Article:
Nearly fifteen years ago I made a friend whose husband had just been transferred across the world to a military base in Bangkok. Rather than split up their family my friend and her daughter uprooted their lives and went with him for the two-year assignment.

Frequently awake in the low hours of the morning, I was able to chat with her online as her day began and mine ended. I asked how she was enjoying the experience of being about as far from the American Midwest—her old stomping grounds—as possible. Unfortunately things were not going well for her.

Night after night I tried to be a comforting presence as she railed against the difficulties her daughter was having in school, the cab drivers who wanted to take advantage of her at every turn, the mean-spirited women at the market, her estranged family, and especially her friends back home who all but disappeared from her life when she moved. She was having a very hard time of it, and I wanted very badly to provide solace, peace, and encouragement in what seemed to be a very chaotic part of her life.

We chatted regularly, almost daily, over the entire two-year stay, and in that time she frequently lamented how far away she was from her friends and chosen family back home, and how the time difference made keeping in touch all but impossible. She longed to be back in the states, and I tried to stay positive that her return grew closer every day.

Obviously I cared about her position and her struggles, but being her frequent support structure really took an emotional toll on me. We all have things with which we should deal, and I was putting off almost all of my “stuff” in favor of trying to help stem the tide of negativity that flowed from my friend. It was a lot to deal with and I admit now that I came to resent, or perhaps more accurately, dread our chats because nothing I could say seemed to improve matters.

Finally the big day came and she and her family returned to the States, moving back just a few miles from her old home. I was genuinely happy for her, genuinely glad that her two-year ordeal was over. Hopefully with a much smaller time difference our talks could be better scheduled and without the stresses of life in Thailand, they would be much more positive in scope and content.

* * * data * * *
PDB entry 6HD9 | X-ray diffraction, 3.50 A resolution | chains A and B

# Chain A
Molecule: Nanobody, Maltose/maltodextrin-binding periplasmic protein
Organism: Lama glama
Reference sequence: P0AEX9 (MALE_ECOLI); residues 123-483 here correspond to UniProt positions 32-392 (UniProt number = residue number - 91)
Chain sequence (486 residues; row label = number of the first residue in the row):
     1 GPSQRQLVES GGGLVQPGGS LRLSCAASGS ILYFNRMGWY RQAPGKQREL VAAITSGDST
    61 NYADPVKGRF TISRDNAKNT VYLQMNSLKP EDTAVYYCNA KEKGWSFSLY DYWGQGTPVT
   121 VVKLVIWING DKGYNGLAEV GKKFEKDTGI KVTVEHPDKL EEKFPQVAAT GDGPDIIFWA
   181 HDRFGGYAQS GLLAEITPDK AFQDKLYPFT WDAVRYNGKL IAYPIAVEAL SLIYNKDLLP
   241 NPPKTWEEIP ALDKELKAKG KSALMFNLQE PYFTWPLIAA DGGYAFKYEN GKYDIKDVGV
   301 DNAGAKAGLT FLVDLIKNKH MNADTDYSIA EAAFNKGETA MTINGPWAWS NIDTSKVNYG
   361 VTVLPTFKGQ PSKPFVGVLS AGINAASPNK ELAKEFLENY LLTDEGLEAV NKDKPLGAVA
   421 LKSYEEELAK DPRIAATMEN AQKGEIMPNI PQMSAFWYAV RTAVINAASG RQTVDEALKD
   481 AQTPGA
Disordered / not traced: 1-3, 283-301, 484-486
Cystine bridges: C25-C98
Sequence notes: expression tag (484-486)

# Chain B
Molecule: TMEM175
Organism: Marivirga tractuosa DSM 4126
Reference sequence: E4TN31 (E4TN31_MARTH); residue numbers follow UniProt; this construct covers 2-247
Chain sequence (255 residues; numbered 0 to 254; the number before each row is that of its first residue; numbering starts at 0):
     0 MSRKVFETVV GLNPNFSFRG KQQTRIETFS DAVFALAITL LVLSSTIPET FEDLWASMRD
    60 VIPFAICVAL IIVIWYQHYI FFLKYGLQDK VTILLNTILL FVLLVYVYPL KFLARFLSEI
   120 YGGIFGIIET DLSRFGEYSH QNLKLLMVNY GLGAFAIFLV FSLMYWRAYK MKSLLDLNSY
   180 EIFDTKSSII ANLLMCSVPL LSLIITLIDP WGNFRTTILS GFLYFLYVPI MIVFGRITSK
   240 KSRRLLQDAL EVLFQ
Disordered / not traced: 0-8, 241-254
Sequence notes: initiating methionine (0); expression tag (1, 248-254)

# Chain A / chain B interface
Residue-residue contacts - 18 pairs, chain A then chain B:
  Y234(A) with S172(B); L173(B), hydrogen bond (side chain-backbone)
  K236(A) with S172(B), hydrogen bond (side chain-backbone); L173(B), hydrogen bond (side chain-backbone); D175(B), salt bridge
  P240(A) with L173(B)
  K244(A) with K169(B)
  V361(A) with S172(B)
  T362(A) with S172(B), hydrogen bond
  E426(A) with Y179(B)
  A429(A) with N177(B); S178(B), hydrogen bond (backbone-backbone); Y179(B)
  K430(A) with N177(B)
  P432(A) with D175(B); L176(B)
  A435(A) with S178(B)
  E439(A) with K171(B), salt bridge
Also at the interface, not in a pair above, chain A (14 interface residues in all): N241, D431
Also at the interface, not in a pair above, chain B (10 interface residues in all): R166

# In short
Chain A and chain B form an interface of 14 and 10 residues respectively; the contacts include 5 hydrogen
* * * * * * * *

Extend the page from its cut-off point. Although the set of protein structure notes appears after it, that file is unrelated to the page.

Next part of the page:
Unfortunately the move home didn’t seem to solve any problems for her. Very quickly our frequent chats were filled with how alienated she felt from former friends who had changed in her absence, how being unable to find work was straining her marriage, and how her daughter wasn’t fitting in at her new school. She repeatedly expressed that she wished she were back in Bangkok and that she’d never come home to America.

It got to the point where I would stop asking her how she was feeling or how her day was going, because I knew that her answer would be laden with heavy emotional baggage. She had moved nearly 10,000 miles and yet nothing seemed to have changed. Different place, different people, different country, different environment, same complaints.

At some point I found it very, very difficult to not victim-blame. The only constant in her struggles was her, and it seemed like most of her issues with others stemmed from unresolved issues with herself. Far from me to be one throwing stones, but it was exhausting to try and be her friend, to try and support her, to try and even talk with her.

Unsurprisingly we grew apart, and I remember specifically thinking that holding on to all of her negativity wasn’t doing my own mental health any favors. We haven’t spoken now in almost ten years, but from what I understand from few mutual acquaintances, her life story has continued on the same trajectory.

I’m actively looking for a change of pace, a change of location, a change of almost everything. I want an opportunity to rediscover who I am and who I can be, and in many ways that may include moving a thousand miles from the friends I’ve spent twenty years making.

My sincere fear is that I’ll uproot everything I have, find myself in an entirely new situation, and yet I’ll still be stuck in the same morass as I am today. This fear truly weighs on me, and spikes my anxiety when I think about the future.

I never, never want to have my friends tell a similar story about me as I have about my friend in Thailand. More than anything I want everything to improve so I can continue, or perhaps restart, being a support for others, now with a few years of experience and self-reflection under my belt for my own stability and structure.

Header image of Thailand’s Loy Krathong festival in Chiang Mai